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Chick-Fil-A, the Bible, and Gay Marriage

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I don't really like using the Bible to argue with fundamentalists, because it presupposes that the Good Book is somehow indeed sacredly inspired, i.e. the "Word of God." The entire notion is silly on its face. Let's start with Genesis. Adam and Eve had three sons, Cain, Abel and Seth. Cain killed Abel, and then Cain and Seth "knew" their wives. Where did the wives come from? And while we're at it, if God is so pro-marriage, where's his wife?

The Bible was clearly written by tribal men who needed to justify a lot of their bad acts. This is the only explanation for such a nasty God: "Then I heard the LORD say to the other men, 'Follow him through the city and kill everyone whose forehead is not marked.  Show no mercy; have no pity!  Kill them all - old and young, girls and women and little children....Fill its courtyards with the bodies of those you kill!  Go!'  So they went throughout the city and did as they were told."  (Ezekiel 9:5-7)

And considering the teen pregnancy rate is highest in Mississippi--the buckle of the Bible Belt--this passage is especially ironic: "But if this charge is true and evidence of the girl's virginity is not found, they shall bring the girl to the entrance of her father's house and there her townsman shall stone her to death, because she committed a crime against Israel by her unchasteness in her father's house.  Thus shall you purge the evil from your midst."  (Deuteronomy  22:20-21) Wow Bristol Palin, are you in trouble when your mother reads this.

Especially ludicrous is the claim the Bible conceives of marriage as between one man and a woman. Moses had two wives: Zipporah: (Exodus 2:15-16, 21) and an Ethiopian Woman (Numbers 12:1-15). Solomon (1 Kings) had 700 wives and 300 concubines. (Yes, God was supposedly displeased with the way these foreign wives led King Solomon toward idolatry, but never is the fact of his taking more than one wife in itself condemned.)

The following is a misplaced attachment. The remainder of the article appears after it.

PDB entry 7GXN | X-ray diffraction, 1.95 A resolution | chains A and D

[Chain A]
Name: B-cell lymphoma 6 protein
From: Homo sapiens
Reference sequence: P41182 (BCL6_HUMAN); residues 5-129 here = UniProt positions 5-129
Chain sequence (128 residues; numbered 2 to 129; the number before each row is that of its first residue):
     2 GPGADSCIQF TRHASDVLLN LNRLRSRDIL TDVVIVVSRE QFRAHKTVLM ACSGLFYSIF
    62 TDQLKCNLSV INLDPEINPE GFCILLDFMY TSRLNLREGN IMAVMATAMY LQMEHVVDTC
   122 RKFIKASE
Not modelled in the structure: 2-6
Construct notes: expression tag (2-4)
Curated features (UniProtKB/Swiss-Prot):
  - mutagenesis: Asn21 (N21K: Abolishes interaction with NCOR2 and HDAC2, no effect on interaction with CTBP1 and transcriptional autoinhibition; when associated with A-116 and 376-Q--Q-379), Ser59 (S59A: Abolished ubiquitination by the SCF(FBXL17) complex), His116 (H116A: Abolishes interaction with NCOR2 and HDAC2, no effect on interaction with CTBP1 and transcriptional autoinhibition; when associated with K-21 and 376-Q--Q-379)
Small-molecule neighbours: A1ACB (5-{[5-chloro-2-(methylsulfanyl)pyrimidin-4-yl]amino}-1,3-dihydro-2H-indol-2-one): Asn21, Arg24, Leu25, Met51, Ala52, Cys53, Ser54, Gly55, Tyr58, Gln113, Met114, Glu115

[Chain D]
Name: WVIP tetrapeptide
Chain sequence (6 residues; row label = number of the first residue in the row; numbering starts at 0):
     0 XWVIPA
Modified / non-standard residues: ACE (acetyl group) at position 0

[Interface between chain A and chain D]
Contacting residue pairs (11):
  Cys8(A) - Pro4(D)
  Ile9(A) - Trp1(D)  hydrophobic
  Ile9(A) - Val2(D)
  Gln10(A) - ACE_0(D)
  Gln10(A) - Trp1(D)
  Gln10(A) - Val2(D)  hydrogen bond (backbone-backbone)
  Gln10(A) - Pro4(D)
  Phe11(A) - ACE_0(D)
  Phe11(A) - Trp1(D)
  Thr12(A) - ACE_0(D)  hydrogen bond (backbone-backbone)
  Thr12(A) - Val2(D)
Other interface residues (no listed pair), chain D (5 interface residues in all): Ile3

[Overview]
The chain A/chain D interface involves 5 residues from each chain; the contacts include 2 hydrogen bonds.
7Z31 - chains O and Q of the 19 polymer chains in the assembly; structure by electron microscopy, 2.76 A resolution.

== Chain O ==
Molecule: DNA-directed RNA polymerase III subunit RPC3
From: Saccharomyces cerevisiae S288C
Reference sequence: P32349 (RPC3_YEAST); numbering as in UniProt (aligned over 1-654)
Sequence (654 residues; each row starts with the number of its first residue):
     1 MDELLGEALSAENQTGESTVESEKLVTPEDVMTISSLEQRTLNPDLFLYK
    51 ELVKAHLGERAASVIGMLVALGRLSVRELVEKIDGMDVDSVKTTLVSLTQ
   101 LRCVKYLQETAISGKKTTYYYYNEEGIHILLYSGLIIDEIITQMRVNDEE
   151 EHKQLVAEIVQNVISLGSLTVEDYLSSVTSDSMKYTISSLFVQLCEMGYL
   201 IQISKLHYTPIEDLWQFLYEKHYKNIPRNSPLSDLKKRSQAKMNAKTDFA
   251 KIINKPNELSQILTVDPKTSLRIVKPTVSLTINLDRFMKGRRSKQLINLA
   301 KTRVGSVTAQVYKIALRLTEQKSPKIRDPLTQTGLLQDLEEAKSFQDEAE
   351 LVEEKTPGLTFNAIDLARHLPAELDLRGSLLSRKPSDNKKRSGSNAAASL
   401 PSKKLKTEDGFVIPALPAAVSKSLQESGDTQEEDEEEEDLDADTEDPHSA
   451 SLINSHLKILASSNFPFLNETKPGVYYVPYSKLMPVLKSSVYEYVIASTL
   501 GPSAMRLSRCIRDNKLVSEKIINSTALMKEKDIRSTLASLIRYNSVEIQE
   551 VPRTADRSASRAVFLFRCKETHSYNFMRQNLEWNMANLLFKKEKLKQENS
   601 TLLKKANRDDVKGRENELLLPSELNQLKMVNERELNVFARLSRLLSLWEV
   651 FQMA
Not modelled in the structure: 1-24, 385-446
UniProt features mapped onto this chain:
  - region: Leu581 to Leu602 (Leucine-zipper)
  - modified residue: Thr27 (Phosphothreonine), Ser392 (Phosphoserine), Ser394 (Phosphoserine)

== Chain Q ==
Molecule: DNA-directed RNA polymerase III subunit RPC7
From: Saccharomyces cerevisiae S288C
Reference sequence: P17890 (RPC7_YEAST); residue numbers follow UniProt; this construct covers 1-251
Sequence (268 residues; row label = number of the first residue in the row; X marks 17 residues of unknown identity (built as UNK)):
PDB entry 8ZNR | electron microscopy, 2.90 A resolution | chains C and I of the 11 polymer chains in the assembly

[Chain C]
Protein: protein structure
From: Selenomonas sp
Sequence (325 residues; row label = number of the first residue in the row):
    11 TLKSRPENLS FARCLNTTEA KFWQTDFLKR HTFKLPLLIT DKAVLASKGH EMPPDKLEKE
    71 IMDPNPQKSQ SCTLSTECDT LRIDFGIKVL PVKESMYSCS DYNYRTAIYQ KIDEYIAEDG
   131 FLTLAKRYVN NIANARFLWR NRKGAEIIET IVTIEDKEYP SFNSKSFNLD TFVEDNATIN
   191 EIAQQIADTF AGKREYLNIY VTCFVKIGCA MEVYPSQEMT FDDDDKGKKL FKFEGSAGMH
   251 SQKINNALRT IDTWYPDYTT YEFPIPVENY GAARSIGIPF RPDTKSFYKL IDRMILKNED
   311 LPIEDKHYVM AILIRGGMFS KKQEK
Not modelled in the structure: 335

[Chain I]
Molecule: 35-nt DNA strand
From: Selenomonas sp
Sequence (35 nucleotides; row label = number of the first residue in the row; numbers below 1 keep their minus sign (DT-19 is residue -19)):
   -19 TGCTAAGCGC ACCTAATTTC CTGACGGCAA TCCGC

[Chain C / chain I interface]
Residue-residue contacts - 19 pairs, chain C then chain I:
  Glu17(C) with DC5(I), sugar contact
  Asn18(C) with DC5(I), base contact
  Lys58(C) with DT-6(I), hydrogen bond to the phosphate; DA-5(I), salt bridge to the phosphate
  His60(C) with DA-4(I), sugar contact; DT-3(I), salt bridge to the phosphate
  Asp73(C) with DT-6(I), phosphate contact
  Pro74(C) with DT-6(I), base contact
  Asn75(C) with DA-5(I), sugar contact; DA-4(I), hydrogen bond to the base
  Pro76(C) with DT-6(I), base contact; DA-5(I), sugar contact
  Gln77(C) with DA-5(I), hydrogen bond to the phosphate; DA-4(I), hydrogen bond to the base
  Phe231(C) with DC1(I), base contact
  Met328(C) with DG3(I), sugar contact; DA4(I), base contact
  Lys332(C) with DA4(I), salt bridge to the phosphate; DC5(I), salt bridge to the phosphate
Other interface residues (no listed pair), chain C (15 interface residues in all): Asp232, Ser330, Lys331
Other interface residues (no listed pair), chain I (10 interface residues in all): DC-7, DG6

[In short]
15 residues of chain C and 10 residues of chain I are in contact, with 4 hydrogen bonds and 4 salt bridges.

Bottom line: if you believe Leviticus condemns homosexuality, then you have to believe unmarried pregnant women should be stoned. But if you get to cherry-pick, so do we. And so: "When David had finished speaking to Saul, the soul of Jonathan was bound to the soul of David, and Jonathan loved him as his own soul. Saul took him that day and would not let him return to his father's house. Then Jonathan made a covenant with David, because he loved him as his own soul. Jonathan stripped himself of the robe that he was wearing, and gave it to David, and his armor, and even his sword and his bow and his belt." (1 Samuel 18:1-4) I highlighted that word "covenant" because it's very big in evangelical circles these days. It's used to describe the kind of marriage that doesn't lead to divorce. Mmh.

The Bible-thumping Chick-Fellatiers would insist that there is no proof that the intense friendship between David and Jonathan was sexual, and I would have to agree. There is no proof that their love was sexual. The only thing that is crystal clear is that their love was committed.

Which brings us to the marriage vows that have been used for centuries by most heterosexual Christians. You know the ones I mean, you've heard them a thousand times, but I'll paraphrase: "...for richer, for poorer; in sickness and in health; forsaking all others; till death us do part." The vows that stress commitment, but never actually mention sex. The vows, incidentally, that are nowhere to be found in the Bible. Interestingly though, one finds this in the Bible: "Everyone who divorces his wife and marries another commits adultery, and he who marries a woman divorced from her husband commits adultery." (Luke 16:18)

The truth is that the Bible can be used to justify or delegitimize almost anything. I assume Chick-fil-A's Dan Cathy doesn't believe pregnant teens should be stoned, nor that Newt and Calista Gingrich are living in sin. But the idea of two men having sex is icky to Dan, and like many of his co-Christianists, he thinks that means he should have an opinion about it. Let me tell you something Mr. Cathy, I think a man and a woman having sex is a little bit icky. I think sex between two men with bad teeth is a bit icky. Most sex between most people, whatever their gender, is a bit icky to me. So I usually stick to imagining sex between people I find attractive. You might try the same thing.

I've been married twice, by the way. Once I needed the health insurance, once she needed it. (This is entirely legal.) We never had sex. I assume this falls under the rubric of marriage between one man and one woman, and therefore meets with the approval of Mr Cathy. My present partner is a man, and we have our own health insurance, so we see no reason to get married. We also don't have sex with each other but are deeply committed. (Death will us do part, not another man.)

So a suggestion, Mr. Cathy. Imagine that gay people who get married aren't actually having sex with each other--there's no proof that they are, anyway. Just think of us biblically, like Jonathan and David. Or like most of the couples in America, straight or gay, who've been together for a while, and know that sex is the one aspect of the relationship that ends up defining it the least.

Surely you can handle the "ick" of one kiss at the altar, and perhaps some hand-holding. We'll even exchange bow, belt and sword in private. Promise.